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6.9-magnitude earthquake hits Hawaii

Xinhua | Updated: 2018-05-05 07:21
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Signs hang in the entrance of an evacuation center in Pahoa available to residents of the Puna communities of Leilani Estates and Lanipuna Gardens, home to about 1,700 people, who were forced to leave their homes after the Kilauea Volcano, one of five on the island, erupted on Thursday after a series of earthquakes over the last couple of days, in Hawaii, US, May 4, 2018. [Photo/Agencies]

LOS ANGELES -- An earthquake measuring 6.9 magnitude on the Richter scale jolted the Big Island of Hawaii on Friday, the US Geological Survey (USGS) said.

No casualties have been reported so far and no tsunami threat is in place, according to the authorities.

The quake struck 16 km southwest of Leilani Estates, Hawaii at 12:32 pm local time (2232 GMT).

The epicenter, with a depth of 5 km, was initially determined to be at 19.3702 degrees north latitude and 155.0321 degrees west longitude.

The 6.9-magnitude earthquake was the largest in Hawaii since 1975. "This is in almost exactly the same location as the deadly 1975 M 7.1 earthquake," the USGS tweeted. Two people were killed in 1975's earthquake.

Bystanders said the latest quake appeared to last about 15 seconds, sending people fleeing from buildings and community centers, local news outlet Hawaii News Now reported.

The Pacific Tsunami Warning Center said there is no tsunami threat to Hawaii following the 6.9-magnitude earthquake which came about an hour after a 5.4-magnitude earthquake. There have been hundreds of earthquakes this week in the area.

"Both the 6.9-magnitude earthquake and the 5.4-magnitude earthquake today were felt strongly. I felt the shuddering of the houses and heard loud sounds," Chen Bing, a Big Island resident told Xinhua in a telephone interview.

"I was cooking in the kitchen when the earthquake was taking place. I rushed into my 10-year-old son's room and sheltered ourselves under the table," he added.

The earthquake caused thousands of local residents to lose power for at least several hours.

The Big Island is the largest island of the Hawaiian Island chain, which is home to roughly 200,000 people and the Kilauea Volcano, one of the youngest and most active volcanoes in the world.

Several eruptions from Kilauea Volcano from Thursday night to Friday morning damaged at least two homes and forced thousands of residents to evacuate, the authorities said, reporting no casualties so far. Friday's eruption is the third eruption from the volcano in 12 hours.

Lava spatter and gas bursts erupted from the fissure for about two hours, and lava spread a short distance from the fissure, less than about 10 m, according to the Hawaiian Volcano Observatory.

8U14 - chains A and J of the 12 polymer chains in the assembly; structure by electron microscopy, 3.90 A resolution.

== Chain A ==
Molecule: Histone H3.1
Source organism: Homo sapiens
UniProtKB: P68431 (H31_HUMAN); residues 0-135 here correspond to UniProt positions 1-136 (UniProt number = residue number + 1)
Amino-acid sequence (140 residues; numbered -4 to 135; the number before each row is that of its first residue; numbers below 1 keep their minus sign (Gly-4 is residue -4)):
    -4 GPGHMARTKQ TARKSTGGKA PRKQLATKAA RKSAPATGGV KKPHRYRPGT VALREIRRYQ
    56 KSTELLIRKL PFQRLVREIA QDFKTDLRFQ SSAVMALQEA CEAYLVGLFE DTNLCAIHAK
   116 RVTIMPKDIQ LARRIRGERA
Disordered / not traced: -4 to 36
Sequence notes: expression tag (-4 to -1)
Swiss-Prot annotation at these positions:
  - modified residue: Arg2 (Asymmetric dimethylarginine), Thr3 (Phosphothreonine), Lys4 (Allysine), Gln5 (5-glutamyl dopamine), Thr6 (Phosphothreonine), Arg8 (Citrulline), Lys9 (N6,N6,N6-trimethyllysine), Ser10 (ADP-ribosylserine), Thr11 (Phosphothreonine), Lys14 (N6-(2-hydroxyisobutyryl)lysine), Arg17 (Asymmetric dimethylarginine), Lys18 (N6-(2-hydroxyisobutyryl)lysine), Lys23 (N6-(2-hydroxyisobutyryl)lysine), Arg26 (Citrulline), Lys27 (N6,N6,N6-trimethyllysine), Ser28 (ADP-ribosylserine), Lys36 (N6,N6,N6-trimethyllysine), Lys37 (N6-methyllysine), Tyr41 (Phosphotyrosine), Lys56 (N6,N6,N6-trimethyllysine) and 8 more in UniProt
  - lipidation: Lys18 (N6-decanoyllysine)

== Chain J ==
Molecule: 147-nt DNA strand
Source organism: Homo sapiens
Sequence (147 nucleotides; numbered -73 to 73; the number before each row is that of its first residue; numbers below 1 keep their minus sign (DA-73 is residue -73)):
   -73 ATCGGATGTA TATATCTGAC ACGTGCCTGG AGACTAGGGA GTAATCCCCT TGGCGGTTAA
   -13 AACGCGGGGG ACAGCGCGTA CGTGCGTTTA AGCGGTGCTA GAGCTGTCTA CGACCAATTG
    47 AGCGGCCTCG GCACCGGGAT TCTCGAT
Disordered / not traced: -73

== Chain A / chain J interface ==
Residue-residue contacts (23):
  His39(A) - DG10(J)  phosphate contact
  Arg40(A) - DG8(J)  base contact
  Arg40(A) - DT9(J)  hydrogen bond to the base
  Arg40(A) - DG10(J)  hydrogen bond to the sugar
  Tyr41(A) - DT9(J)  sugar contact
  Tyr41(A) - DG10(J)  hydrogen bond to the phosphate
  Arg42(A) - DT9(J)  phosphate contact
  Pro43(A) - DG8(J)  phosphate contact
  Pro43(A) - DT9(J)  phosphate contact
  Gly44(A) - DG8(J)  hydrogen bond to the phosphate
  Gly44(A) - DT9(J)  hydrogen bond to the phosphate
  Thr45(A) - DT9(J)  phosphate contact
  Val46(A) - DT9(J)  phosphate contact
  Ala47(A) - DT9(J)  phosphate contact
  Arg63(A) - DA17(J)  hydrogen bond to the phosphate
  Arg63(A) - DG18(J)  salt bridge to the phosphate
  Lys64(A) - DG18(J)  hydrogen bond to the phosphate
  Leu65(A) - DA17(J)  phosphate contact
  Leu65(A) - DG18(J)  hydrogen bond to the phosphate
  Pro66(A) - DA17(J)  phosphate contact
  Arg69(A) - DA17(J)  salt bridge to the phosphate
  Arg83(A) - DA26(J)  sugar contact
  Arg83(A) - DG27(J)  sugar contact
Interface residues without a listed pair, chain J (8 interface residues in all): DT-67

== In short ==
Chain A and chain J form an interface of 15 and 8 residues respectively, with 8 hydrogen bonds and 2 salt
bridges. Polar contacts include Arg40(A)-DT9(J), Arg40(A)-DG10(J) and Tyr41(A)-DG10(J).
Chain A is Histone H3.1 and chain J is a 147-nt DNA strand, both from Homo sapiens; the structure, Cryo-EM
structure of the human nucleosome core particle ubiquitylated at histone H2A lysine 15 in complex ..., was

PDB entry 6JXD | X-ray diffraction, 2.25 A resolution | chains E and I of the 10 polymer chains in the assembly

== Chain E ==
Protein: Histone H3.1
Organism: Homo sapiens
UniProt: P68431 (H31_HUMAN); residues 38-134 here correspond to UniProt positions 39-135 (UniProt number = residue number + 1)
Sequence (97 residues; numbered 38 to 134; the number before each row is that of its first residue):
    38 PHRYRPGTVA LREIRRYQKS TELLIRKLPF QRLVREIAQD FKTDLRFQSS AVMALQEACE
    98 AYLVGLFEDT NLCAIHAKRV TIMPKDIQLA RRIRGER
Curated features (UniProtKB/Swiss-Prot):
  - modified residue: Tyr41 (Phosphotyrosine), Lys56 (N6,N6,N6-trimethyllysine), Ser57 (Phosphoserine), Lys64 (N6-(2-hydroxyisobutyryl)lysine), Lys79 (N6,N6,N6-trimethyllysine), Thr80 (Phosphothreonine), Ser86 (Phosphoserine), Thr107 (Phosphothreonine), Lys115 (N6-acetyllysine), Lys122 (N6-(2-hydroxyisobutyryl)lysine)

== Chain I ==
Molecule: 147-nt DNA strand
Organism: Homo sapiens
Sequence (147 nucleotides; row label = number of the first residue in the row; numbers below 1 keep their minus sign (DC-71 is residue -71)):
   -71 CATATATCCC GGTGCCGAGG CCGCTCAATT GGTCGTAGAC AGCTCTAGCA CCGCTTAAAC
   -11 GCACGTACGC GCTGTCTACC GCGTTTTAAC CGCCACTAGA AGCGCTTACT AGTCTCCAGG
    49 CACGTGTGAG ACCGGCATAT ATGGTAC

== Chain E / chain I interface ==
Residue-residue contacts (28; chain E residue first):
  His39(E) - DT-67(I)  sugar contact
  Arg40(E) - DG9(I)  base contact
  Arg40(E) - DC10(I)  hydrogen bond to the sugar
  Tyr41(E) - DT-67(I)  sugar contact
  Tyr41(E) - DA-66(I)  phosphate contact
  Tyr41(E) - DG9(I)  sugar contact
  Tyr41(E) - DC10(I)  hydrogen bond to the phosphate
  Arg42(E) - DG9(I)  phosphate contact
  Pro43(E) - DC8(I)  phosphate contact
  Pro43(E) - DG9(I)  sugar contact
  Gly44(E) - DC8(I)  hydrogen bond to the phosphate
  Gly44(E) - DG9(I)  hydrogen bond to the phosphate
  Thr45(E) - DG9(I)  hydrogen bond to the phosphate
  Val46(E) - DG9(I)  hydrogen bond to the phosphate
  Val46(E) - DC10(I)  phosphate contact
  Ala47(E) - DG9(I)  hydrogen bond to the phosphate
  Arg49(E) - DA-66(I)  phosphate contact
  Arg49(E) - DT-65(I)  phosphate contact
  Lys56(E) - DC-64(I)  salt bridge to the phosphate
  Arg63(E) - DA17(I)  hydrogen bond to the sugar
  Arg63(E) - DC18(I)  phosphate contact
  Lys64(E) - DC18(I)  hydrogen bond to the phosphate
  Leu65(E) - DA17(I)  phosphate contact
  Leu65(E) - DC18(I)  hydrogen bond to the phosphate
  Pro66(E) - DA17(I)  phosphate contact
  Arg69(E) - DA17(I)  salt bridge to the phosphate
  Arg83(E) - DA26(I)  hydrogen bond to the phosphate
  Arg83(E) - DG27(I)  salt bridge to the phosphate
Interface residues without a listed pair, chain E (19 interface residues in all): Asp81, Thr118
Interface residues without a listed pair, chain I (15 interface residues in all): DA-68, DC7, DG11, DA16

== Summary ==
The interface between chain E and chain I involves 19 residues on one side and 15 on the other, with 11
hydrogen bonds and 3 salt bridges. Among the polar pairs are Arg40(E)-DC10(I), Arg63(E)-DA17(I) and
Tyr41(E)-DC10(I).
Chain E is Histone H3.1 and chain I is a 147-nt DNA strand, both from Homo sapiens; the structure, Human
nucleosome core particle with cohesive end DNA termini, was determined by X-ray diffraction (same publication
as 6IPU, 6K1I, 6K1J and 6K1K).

The agency deployed geologists to the eruption site overnight to track additional activity that may occur, and other scientists are closely tracking the volcano's overall activity.

The eruptions forced nearly 1,500 people to flee from their homes.

"All residents of Leilani Estates and Lanipuna Gardens Subdivision are on evacuation notice," said the Hawaii County Civil Defense in a latest alert on Friday afternoon, adding that police, fire and county agencies along with the National Guard are assisting with evacuation.

An emergency water restriction is also in effect for Leilani Estates, Nanawale Estates, Kapoho and Lanipuna Gardens. According to the Hawaii County Civil Defense, all water supply customers must immediately restrict water use to health and safety needs only.

Meanwhile, Hawaii tourism officials tried to assure travelers that the impact is limited to a remote region on the east side far away from the rest of the Hawaiian Islands.

George D. Szigeti, president and CEO of the Hawaii Tourism Authority, said that the safety of residents and visitors is always the tourism industry's top priority, while adding that travelers with a trip already booked to the Hawaiian Islands or in the planning stages can be put at ease knowing their vacation experience will be unaffected.

"Travelers can enjoy their vacation experience in the Hawaiian Islands to the fullest, with the only word of caution being that they stay out of areas closed to the public for their own safety," said Szigeti in a statement on Friday.

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